Numerous Courses Of Antibiotics May Cause More Serious Infections: Study

Taking numerous courses of antibiotics may cause more serious infections, leading to a higher risk of hospital admissions, according to a study published in the journal BMC Medicine.

The study is based on the data of two million patients in England and Wales.

Findings of the Study
  • Patients who have had nine or more antibiotic prescriptions for common infections in the previous three years were 2.26 times more likely to go to hospital with another infection in three or more months.
  • It not clear why hospital admissions are linked to higher prescriptions.
  • The risks of going to hospital with another infection were related to the number of the antibiotic prescriptions in the previous three years.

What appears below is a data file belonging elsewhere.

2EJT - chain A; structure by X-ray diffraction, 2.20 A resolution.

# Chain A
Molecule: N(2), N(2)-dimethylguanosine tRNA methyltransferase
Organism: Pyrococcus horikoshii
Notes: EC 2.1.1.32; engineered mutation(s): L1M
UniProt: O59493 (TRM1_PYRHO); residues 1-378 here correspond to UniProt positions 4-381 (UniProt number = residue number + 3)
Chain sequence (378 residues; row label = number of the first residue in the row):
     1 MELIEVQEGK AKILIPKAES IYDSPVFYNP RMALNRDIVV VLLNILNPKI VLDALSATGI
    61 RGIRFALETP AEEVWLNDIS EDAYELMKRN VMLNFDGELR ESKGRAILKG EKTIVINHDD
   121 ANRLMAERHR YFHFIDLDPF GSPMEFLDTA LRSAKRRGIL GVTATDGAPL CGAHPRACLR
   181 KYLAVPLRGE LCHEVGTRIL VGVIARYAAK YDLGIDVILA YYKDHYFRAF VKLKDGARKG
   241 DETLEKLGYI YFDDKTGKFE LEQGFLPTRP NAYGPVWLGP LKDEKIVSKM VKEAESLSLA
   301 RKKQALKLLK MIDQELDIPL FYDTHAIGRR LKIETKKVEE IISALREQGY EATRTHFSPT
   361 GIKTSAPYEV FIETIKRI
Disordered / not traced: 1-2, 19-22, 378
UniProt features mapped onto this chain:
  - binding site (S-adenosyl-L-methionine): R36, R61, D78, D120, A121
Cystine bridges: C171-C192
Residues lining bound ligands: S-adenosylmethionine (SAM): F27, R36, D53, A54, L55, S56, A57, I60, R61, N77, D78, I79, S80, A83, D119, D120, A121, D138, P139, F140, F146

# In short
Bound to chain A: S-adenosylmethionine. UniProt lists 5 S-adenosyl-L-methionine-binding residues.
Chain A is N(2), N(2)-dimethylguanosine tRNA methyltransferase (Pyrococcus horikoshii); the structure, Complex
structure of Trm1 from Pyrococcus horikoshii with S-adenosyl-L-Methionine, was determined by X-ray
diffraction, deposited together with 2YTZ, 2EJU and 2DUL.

• A course is defined by the team as being given over a period of one or two weeks. “GPs care about their Researchers said doctors may prescribe numerous courses of antibiotics over several years, which according to the study increases the risk of a more serious infection.
Prescribing Antibiotics for a Common Infection

Prescribing antibiotics for a common infection, even though it’s not certain whether it’s viral or bacterial, might be easier when there is little time, the researchers noted. GPs often have little time to get to grips with the detail of a patient’s history. But what makes it even more difficult is that little official guidance exists for patients who already in the recent past had several courses of antibiotics for common infections.

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